Deacon’s Burns-esque visuals in Coma Deep present the reader with a progression of stark and often alarming imagery in an oblique narrative that invites the audience to discover their own meaning from its mesmerisingly ambiguous pages.
A stream-of-consciousness meta experience, Coma Deep is an organically metamorphosing journey through a dark and abstract dreamscape of ever shifting scenarios; one that remains bizarrely captivating from start to finish.
Small Pressganged review here
Small Pressganged soundbite: For the more adventurous reader there’s something inescapably entrancing about the experimental approach of these 32 pages and the reactions they elicit in their audience.
The Red Road
Rozi Hathaway (writer/artist)
Another of my ‘Six UK Small Press Creators to Watch in 2015’ Rozi Hathaway had already made an impressive debut when her first comics work was published as part of Ravi Thornton’s graphic memoir HOAX Psychosis Blues alongside such luminaries as Bryan Talbot, Karrie Fransman, Rian Hughes, Hannah Berry and Mark Stafford.
The Red Road was Hathaway’s debut self-published work chronicling a young Native American girl’s spiritual quest for enlightenment alongside her animal guides in the wake of harrowing loss and violence. The sparing use of text means that Hathaway largely communicates The Red Road’s emotional intensity through pure imagery, ensuring that we become fully and intimately invested in her protagonist in just 22 short pages.
The Red Road is a powerful offering from one of the most exciting new prospects in UK self-publishing. You can also check out Hathaway’s work in a number of anthologies and zines reviewed at BF this year including A Bit of Undigested Potato, Dirty Rotten Comics, Home, Sneaky Business and Down to Your Skivvies.
Small Pressganged soundbite: Stunningly rendered, and painfully beautiful in its own way, The Red Road is an outstanding debut print offering.
A Bit of Undigested Potato
Anthology – various creators (edited by Keara Stewart)
Keara Stewart’s “dreams and nightmares” book was one of a number of small press anthologies this year like Dirty Rotten Comics and Tempo Lush Tales of the Tanoox that positively oozed community spirit. It may sound overly saccharine but there has been a true sense within the UK small press scene over the last few years of a nurturing network of creators willing to come together to support worthwhile projects.
Stewart compiled this collection of largely one-page strips, illustrations and even a text piece in an anthology that straddles the comics and zine worlds. It’s a healthy and impressive mix of contributors from all “strata” of sequential art including established graphic novelists like Karrie Fransman (below left), Rachael Ball (below right), Matilda Tristram, SJ Harris and Gareth Brookes (cover artist, right); established small pressers and rising stars of the scene including Mike Medaglia, EdieOP, Alex Potts, Danny Noble, Wallis Eates and Rozi Hathaway; and fresh new voices of the ilk of Kim Clements, Ruth Collingwood (below centre) and Mary Blomley.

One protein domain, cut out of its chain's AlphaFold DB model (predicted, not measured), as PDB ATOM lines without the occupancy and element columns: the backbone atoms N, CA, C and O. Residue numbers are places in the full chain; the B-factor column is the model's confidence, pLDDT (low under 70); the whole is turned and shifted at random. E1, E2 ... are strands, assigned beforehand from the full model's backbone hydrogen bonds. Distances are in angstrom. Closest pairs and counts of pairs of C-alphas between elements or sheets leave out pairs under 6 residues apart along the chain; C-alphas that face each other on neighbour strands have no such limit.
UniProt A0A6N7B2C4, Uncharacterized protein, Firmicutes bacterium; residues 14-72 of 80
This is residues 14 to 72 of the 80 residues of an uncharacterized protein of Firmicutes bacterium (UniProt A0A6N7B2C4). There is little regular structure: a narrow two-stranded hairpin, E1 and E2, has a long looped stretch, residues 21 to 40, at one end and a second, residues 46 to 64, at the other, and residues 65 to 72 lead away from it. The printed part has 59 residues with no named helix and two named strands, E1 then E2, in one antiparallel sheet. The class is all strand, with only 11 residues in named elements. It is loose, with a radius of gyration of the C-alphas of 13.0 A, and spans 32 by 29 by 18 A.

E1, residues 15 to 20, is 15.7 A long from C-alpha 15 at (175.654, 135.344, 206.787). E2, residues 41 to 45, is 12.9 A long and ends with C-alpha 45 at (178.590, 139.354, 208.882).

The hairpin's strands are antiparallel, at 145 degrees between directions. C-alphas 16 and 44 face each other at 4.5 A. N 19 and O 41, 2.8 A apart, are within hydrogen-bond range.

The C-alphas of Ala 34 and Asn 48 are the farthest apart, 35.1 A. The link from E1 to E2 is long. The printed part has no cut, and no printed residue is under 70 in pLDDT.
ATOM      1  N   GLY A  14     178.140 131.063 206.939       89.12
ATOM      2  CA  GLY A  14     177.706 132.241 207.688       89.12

A dark and often disturbing dream diary from some of the most exciting names in current UK indie comics.
Small Pressganged soundbite: The niggling night terrors of 40 creators bubble balefully to the surface in Keara Stewart’s unsettling anthology collection mixing comic strips and single illustrations to bring to disturbing life the dreams and nightmares of an astonishing assortment of artistic voices. Not just a testament to the strength of UK small press comics A Bit of Undigested Potato is also a celebration of UK small press comics community.
Katriona Chapman (writer/artist)
In premise Katriona Chapman’s autobiographical zine sounded like a project that could easily have slipped into the realms of the twee or ended up embodying those oft noted excesses of the slice-of-life genre. In practice, though, these reflections on her everyday life – ranging from the minutiae of her favourite shops to more serious writing on social anxiety and how it affects her day-to-day existence – proved to be one of the most engaging reads of the year. Primarily because of the way in which Chapman formed such an immediate and vital rapport with her readership.
Gorgeously illustrated in her signature shaded style, the four issues to date have continued to deliver a combination of comic strip, illustrated prose pieces, mini-essays and photography, and have covered her love of travel, the dry soundbites of her partner, favourite plants and anecdotal episodes from her past.
Yes, superficially, it may sound like just another exercise in autobio indulgence but Katzine is far, far more nuanced than that. Chapman never ever forgets her relationship with her audience and that, without a doubt, is one of the greatest strengths of this most charming of books.
Small Pressganged review here
Small Pressganged soundbite: I’m a little loathe to use the term “endearing” about Katzine in case it comes across as inadvertently patronising but there is something very appealing about the intimate tone – the sense of connection between creator and reader – that Chapman fosters here with her self-deprecating and modest on-page voice.
Kim Clements (writer/artist)